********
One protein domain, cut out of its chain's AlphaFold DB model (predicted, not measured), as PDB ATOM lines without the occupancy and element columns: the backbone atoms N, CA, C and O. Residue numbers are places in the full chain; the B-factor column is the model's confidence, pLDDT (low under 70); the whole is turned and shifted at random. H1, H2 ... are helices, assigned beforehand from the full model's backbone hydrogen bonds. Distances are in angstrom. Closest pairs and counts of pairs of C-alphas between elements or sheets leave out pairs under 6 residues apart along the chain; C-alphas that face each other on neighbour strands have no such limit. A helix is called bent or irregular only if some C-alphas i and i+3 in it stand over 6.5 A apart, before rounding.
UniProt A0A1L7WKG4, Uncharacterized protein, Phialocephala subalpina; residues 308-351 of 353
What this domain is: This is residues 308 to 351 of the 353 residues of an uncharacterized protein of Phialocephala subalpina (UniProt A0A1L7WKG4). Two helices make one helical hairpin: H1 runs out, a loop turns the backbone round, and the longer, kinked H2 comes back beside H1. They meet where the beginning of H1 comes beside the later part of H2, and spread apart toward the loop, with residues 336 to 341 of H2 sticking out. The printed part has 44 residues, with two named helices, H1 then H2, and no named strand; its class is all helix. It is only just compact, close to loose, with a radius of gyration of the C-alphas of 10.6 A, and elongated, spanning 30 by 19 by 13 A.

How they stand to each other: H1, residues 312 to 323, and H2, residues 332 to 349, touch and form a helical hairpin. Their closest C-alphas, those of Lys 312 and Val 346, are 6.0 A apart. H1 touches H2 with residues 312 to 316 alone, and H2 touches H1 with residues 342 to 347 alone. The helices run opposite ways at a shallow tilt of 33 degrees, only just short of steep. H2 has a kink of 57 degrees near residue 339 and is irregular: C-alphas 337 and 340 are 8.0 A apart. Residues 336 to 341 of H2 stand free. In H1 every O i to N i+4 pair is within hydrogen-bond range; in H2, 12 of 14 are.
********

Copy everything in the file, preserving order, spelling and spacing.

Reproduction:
One protein domain, cut out of its chain's AlphaFold DB model (predicted, not measured), as PDB ATOM lines without the occupancy and element columns: the backbone atoms N, CA, C and O. Residue numbers are places in the full chain; the B-factor column is the model's confidence, pLDDT (low under 70); the whole is turned and shifted at random. H1, H2 ... are helices, assigned beforehand from the full model's backbone hydrogen bonds. Distances are in angstrom. Closest pairs and counts of pairs of C-alphas between elements or sheets leave out pairs under 6 residues apart along the chain; C-alphas that face each other on neighbour strands have no such limit. A helix is called bent or irregular only if some C-alphas i and i+3 in it stand over 6.5 A apart, before rounding.
UniProt A0A1L7WKG4, Uncharacterized protein, Phialocephala subalpina; residues 308-351 of 353
What this domain is: This is residues 308 to 351 of the 353 residues of an uncharacterized protein of Phialocephala subalpina (UniProt A0A1L7WKG4). Two helices make one helical hairpin: H1 runs out, a loop turns the backbone round, and the longer, kinked H2 comes back beside H1. They meet where the beginning of H1 comes beside the later part of H2, and spread apart toward the loop, with residues 336 to 341 of H2 sticking out. The printed part has 44 residues, with two named helices, H1 then H2, and no named strand; its class is all helix. It is only just compact, close to loose, with a radius of gyration of the C-alphas of 10.6 A, and elongated, spanning 30 by 19 by 13 A.

How they stand to each other: H1, residues 312 to 323, and H2, residues 332 to 349, touch and form a helical hairpin. Their closest C-alphas, those of Lys 312 and Val 346, are 6.0 A apart. H1 touches H2 with residues 312 to 316 alone, and H2 touches H1 with residues 342 to 347 alone. The helices run opposite ways at a shallow tilt of 33 degrees, only just short of steep. H2 has a kink of 57 degrees near residue 339 and is irregular: C-alphas 337 and 340 are 8.0 A apart. Residues 336 to 341 of H2 stand free. In H1 every O i to N i+4 pair is within hydrogen-bond range; in H2, 12 of 14 are.